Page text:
Learning and Teaching

Count Us In Day

Last Thursday the whole school celebrated another year of involvement in the 'Count Us In' day however like many things this year, we had to compromise with the performance of it. Count Us In is a celebration of music within Australian schools. A small group of chosen students who can play music, got together in early March, with the assistance of John Foreman (OAM) and collaborated to compose a song with both lyrics and music, which was learnt by the schools who chose to participate. 


Each school involved stopped at 12.30pm on Thursday 5 November to perform the song as one large group. “Schools can tune in and feel connected to the rest of the country as they sing the song that stops the nation!” This year’s song was titled, You Won’t Bring Us Down. The lyrics were incredibly true for this year. You could even ask your children to show you the Auslan translation, by using this clip. https://www.youtube.com/watch?v=iEULEQo4PVM 


Due to Covid restrictions in place, we are not allowed to sing in the classroom but as I explained to the students when we are given news like this, rather than be upset about it, it is better to look for the silver lining and so instead of singing, we learnt the Auslan sign language to properly communicate the song. We have often done this in the past however the focus has been on the singing of the song. It certainly gave us a richer experience to learn how and to only sign each word.


As we were not allowed to gather as a whole school community, each class stopped at 12.15 to tune into the live coverage. We watched schools from remote WA areas, basking in the heat and beautiful Australian bush, schools in Cairns singing in the Cairns lagoon (yes it did make us all wish we could be there too!) Some schools even played instruments and there was a great representation from the Aboriginal communities in remote NT who also performed an Aboriginal version of the song.

We look forward to taking part again in 2021 and possibly convincing organisers to film at St John's

Ms Lou Devoy

Performing Arts Teacher

Italian Day 

Thursday 19 November will be our 2020 ITALIAN DAY!



Students will be celebrating the cultural diversity of our country and the rich contributions of the Italian migrants to Australia. Students should dress in Italian colours (green, white and red) or themed costume. Lunch will be provided by the school but students that do not eat pizza should bring their own lunch. Let's have fun!


Mille Grazie

Signora De Amicis




NAIDOC Week : 8-15 November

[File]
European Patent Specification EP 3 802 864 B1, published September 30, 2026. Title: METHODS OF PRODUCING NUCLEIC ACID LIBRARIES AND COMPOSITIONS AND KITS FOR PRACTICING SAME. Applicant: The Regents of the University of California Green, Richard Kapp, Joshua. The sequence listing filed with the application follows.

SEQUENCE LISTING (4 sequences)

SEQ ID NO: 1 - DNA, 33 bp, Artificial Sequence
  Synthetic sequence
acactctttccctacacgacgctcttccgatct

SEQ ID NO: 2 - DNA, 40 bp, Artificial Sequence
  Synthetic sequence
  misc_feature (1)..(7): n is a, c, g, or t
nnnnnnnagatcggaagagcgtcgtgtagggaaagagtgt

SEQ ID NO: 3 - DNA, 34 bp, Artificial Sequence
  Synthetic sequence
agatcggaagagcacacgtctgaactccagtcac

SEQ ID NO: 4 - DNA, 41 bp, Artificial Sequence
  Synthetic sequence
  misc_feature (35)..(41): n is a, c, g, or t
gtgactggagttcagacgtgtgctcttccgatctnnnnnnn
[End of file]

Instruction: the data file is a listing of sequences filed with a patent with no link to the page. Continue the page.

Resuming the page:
Celebrating 65,000+ year history of Australia

Always Was, Always Will Be, recognises that First Nations people have occupied and cared for this continent for over 65,000 years. We are spiritually and culturally connected to this country. This country was criss-crossed by generations of brilliant Nations.

Aboriginal and Torres Strait Islander people were Australia’s first explorers, first navigators, first engineers, first farmers, first botanists, first scientists, first diplomats, first astronomers and first artists.

Australia has the world’s oldest oral stories. The First Peoples engraved the world’s first maps, made the earliest paintings of ceremony and invented unique technologies. We built and engineered structures - structures on Earth - predating well-known sites such as the Egyptian Pyramids and Stonehenge. Our adaptation and intimate knowledge of Country enabled us to endure climate change, catastrophic droughts and rising sea levels.


Always Was, Always Will Be acknowledges that hundreds of Nations and our cultures covered this continent. All were managing the land - the biggest estate on earth - to sustainably provide for their future. Through ingenious land management systems like fire stick farming we transformed the harshest habitable continent into a land of bounty.


NAIDOC Week 2020 acknowledges and celebrates that our nation’s story didn’t begin with documented European contact whether in 1770 or 1606 - with the arrival of the Dutch on the western coast of the Cape York Peninsula.

The very first footprints on this continent were those belonging to First Nations peoples.

Our coastal Nations watched and interacted with at least 36 contacts made by Europeans prior to 1770. Many of them resulting in the charting of the northern, western and southern coastlines – of our lands and our waters.


For us, this nation’s story began at the dawn of time. NAIDOC 2020 invites all Australians to embrace the true history of this country – a history which dates back thousands of generations. It’s about seeing, hearing and learning the First Nations’ 65,000+ year history of this country - which is Australian history. We want all Australians to celebrate that we have the oldest continuing cultures on the planet and to recognise that our sovereignty was never ceded.


Always Was, Always Will Be.